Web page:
In the next month or so, I will be publishing my first book entitled Authentic Selling: How to Use the Principles of Sales in Everyday Life. I have always really enjoyed writing, enough so that I pursued Creative Writing in college and earned a certificate in that field to go along with my bachelor’s degree. The trouble is, my current profession is in sales, so all of the writing I have done to date has largely been professional in my day-to-day work life, or the various blogs that I throw together from time to time.
It actually made sense then that my first serious project centered around writing in my adult life would be something related to my day-to-day life as a sales professional. This felt like the least risky way to put myself out there and to test the waters on putting more energy into writing. It also happens to be useful for future training and hiring throughout my career, so that others I dialogue with will understand my philosophy and what I think it takes to be successful in sales.
The book is intended for two different audiences. The first audience is, of course, traditional salespeople. There are dozens of sales training programs and philosophies out there and thousands of books by people giving advice on what it takes to be good at sales. There is much debate, in fact, over whether sales is an art or a science. By that, I mean there is a legitimate argument as to whether there is some objectivity around what an individual should and should not say in every specific situation.
My selling philosophy is predicated on authenticity. I have found that I have been able to build more trust with people by being authentic. This includes being authentically frustrated, displeased, or really any other emotion that you might not rush to associate with someone who is trying to get someone else to buy something from them. Whether or not authenticity is truly the most important part of selling, it nonetheless remains evident that authenticity will have a seat at the table over the next few decades as Machine Learning and Artificial Intelligence take shape in our society. There are already all sorts of sales technologies that leverage AI to make sales teams more efficient, and in doing so, sales jobs are slowly being eliminated. Ultimately, if you want to protect your job from the machines, you will need to leverage your authenticity. It is what literally makes you human, and your humanity is the only real advantage over the machines.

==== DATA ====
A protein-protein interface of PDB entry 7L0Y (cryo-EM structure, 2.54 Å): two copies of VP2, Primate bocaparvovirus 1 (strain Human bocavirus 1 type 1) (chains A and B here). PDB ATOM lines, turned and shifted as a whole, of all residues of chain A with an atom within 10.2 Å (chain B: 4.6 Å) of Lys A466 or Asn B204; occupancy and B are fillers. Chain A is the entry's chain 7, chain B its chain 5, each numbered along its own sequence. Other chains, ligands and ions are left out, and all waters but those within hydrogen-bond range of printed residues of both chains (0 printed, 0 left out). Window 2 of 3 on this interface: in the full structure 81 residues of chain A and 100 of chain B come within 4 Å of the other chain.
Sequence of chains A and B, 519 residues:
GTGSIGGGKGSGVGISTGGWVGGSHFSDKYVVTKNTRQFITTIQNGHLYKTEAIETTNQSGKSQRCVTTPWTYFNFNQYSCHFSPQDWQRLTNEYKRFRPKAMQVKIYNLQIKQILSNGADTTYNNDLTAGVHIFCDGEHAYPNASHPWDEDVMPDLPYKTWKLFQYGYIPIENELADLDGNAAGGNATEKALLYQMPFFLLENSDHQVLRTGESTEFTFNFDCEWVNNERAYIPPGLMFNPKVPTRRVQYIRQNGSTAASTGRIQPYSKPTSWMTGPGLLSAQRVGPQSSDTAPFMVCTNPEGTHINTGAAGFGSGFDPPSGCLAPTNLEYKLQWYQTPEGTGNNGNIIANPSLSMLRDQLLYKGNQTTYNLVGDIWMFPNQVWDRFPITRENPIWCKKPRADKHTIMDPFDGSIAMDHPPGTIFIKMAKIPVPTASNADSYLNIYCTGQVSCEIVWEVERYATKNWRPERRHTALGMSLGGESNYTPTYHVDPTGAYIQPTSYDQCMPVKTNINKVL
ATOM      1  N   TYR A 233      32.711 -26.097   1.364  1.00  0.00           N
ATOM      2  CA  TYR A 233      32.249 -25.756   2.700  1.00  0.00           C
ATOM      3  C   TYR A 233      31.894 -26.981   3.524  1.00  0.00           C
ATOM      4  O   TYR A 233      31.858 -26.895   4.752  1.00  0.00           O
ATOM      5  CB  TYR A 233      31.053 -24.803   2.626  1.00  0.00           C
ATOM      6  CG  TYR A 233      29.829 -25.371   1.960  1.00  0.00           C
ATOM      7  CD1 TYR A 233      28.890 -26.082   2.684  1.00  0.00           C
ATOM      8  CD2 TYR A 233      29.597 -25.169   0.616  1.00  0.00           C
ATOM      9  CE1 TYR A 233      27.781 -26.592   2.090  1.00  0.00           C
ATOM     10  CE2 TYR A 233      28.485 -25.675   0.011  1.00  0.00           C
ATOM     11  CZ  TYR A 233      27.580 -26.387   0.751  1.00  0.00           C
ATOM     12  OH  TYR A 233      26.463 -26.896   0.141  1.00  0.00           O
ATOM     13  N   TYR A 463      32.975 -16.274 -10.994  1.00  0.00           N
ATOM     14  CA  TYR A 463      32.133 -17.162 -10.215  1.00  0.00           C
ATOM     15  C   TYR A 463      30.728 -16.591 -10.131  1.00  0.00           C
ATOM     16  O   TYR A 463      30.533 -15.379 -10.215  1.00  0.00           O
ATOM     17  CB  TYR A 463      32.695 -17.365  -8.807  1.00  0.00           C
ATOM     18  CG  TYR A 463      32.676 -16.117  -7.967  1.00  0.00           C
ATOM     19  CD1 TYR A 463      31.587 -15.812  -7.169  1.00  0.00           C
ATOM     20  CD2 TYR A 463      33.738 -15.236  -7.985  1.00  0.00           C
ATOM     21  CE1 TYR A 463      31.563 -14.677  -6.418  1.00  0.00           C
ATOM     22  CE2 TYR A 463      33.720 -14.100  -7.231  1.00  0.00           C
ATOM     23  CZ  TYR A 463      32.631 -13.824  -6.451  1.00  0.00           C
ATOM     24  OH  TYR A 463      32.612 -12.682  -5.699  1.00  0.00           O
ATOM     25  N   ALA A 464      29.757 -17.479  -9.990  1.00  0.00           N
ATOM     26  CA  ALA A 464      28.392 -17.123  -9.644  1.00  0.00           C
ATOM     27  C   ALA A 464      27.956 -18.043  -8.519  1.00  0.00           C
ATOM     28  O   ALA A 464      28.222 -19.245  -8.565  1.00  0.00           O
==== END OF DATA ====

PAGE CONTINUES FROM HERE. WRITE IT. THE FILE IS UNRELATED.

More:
The other audience for this book is, well, pretty much everyone else. Most people do not realize that their entire life is a back and forth of selling people on their ideas, and being sold to by others on their ideas. Our lives become much more meaningful and we are all ultimately much happier if we learn how best to negotiate for ourselves and to better understand what other people are really asking for. I have met a lot of people who tell me how interested they are in learning about sales when they discover what I do for a living, and when I ask them why, they will usually say something like, “I feel like I would get my way more often if I understood sales.” That is good intuition, and probably true. But what most people ultimately get from understanding the principles of sales is a happier life where there is more clarity around their own intentions for themselves and more clarity for what other people want from them.
It is obviously a bit of a challenge to try to tailor a message to one audience that is somewhat niche, and then a much broader audience who hardly understands the challenges of the first audience. For that reason, very little of the book is technical in nature. It is mostly anecdotal, with the hope that stories from my experience as well as common sense analogies can be relatable for a broad enough audience to get the points across. For example, when talking about cold outreach (or approaching strangers, in an everyday scenario), I tell a story about me being too shy to say something to a professional athlete when I was younger. I then was told by someone else that that athlete puts his pants on the same way that I do. Therein lies the lesson: the people we are scared to approach all have problems like we do and they all put their pants on the same way as us. Their problems might be different than our problems, but we all have problems. None of us are god-like creatures with no problems who are better off than anyone else in my estimation, and that is important to remember when you want to approach someone to create a new relationship.
More information will be here on my blog when the book is released. Please consider picking up a copy and sharing with your friends – especially those who are looking to learn about the principles of sales.